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AI (Ancestral Immediacies): Alterlife/Afterlife

On Technologies, Consciousness, and Non/Being

Screenings, Performances, Conversations, Keynotes, Installations


Visual AI (Ancestral Immediacies): Alterlife/Afterlife

This edition of AI: Ancestral Immediacies takes life as a condition that is, in many ways, already emerging through and with technology, as an alter-life, or afterlife. Alterlife/Afterlife. On Technologies, Consciousness, and Non/being proposes that clear-cut divisions of life and non-life are open to alteration; that these boundaries are porous and permeable, as are the bodies subject to these divisions. For the condition of being alive today not only means technological saturation but embodied change and multiplicity due to technological exposure. It entails the deep-seated question of what human exceptionalism might mean, now that technological production is increasingly autonomous, invisible, ubiquitous—and potentially conscious.

As new media technologies such as AI (Artificial Intelligence) are increasingly driving social and environmental change, the divisions between life and non-life are undergoing recalibration. In particular the condition of life after technological ubiquity is pertinent to how our future socialities might unfold when our discarded devices seep into the fabric of the earth, emitting chemicals into the environment, and unknown substances having unknown effect on bodies and worlds. The toxicity of electronic waste seems to also permeate into our screens where deepfakes are weaponized to take on a life of their own, and face filters are implemented in a long history of hostility towards the other and the self. And yet, the idea of sentient objects and conscious machines also holds the promise of recognizing and empathizing with an absolute other, even if the full extent of its interiority remains forever unknown and irrelevant to its status as subject. It is perhaps an irony of history that the humanoid robot Sophia is the only female in Saudi Arabia that has been granted citizenship rights while fully maintaining her interior opacity. From toxic exposure to e-waste, from self-conscious holograms to digital doubles of the dead still living their best lives, the normative conditions of living no longer seem to match the current proliferation of autonomous, self-conscious, and wilful social agents, of animate objects, social media profiles posting in the name of the deceased and advocacies for robot sensibilities.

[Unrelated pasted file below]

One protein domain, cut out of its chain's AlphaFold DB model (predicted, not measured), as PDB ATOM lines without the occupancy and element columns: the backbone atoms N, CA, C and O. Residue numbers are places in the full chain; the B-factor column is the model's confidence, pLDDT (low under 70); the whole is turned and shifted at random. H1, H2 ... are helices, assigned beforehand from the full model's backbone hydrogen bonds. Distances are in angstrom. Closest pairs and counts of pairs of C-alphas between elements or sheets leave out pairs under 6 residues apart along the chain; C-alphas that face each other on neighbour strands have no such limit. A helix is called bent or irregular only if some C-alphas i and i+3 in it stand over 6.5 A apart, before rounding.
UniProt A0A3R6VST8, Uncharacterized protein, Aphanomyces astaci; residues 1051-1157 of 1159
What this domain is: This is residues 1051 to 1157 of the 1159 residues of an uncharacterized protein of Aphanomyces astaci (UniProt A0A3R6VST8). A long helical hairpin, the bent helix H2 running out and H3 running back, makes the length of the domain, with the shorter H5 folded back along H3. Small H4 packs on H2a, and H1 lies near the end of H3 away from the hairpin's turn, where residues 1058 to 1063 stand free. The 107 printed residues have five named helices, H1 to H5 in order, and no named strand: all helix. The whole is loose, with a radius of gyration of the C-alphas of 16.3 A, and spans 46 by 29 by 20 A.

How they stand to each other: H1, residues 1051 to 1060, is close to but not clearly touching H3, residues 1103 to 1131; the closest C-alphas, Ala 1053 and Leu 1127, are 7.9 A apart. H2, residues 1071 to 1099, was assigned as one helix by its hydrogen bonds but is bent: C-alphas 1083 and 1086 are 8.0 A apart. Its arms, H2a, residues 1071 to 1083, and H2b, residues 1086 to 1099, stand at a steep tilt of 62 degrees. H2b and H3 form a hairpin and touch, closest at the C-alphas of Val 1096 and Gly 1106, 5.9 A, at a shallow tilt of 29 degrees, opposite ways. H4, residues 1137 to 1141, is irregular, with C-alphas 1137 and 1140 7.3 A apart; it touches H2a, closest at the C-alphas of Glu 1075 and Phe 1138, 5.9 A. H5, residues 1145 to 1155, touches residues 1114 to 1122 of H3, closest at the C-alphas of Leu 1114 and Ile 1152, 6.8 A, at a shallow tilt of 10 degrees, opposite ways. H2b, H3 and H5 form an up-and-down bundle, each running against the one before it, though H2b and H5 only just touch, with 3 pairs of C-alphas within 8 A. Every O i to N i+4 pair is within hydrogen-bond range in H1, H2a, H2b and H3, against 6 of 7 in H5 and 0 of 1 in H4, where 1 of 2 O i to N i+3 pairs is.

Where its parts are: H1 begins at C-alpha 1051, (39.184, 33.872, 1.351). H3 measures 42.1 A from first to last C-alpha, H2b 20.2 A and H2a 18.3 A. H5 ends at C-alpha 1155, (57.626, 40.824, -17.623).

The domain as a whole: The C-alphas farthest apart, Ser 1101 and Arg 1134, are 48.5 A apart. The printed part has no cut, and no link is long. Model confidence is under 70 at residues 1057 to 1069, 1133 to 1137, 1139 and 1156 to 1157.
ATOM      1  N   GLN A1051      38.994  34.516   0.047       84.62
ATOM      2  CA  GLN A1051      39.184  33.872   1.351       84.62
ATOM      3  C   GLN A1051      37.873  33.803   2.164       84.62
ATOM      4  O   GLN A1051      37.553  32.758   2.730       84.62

Instead, life on earth, along with its proximity to agency and free will, its ability to desire and its unavoidable pending demise, is reconfigured within the uneven terms of historically and materially-distributed technological constellations. Drones, bots, and deepfakes recalibrate the terms of life and non-life, consciousness, and agency, and seemingly, even relationships to the divine. What seems urgent and new could be an adaptation of things long gone, when automated technologies discover their ancestry within golems, monsters, and thinking stones. 

From the homunculus to contemporary bots, humans as creators are faced again and again with the wilfulness of their creations. Framing AI in this longer lineage of almost-, non-, and anti-humans reveals how the vibrancy of the world has always extended beyond the human, and how the human itself is conditioned by the objects and systems that enable its performance of liveness. If it is possible to encounter all that it means to be alive today in drones, plants and dreams? Is the present moment not an opportunity to consider human creations in their unequal effects on how we understand life and non-living?

Alterlife/Afterlife interrogates what it means to be alive against the backdrop of sentient, conscious, and desiring machines from the homunculus to artificial general intelligence. It does so by taking into consideration the long history of sentient objects as well as a revision of humans and non-humans deemed as non-sentient. Through performances, lectures, conversations, and screenings, the programme interrogates animism, anthropomorphism, and the cultural afterlives of human and non-human data. How do digital technologies that materialize in memorial sites and deadbots remediate ancient rituals of burial and acknowledgement of the dead—how do they urge us to stay alive?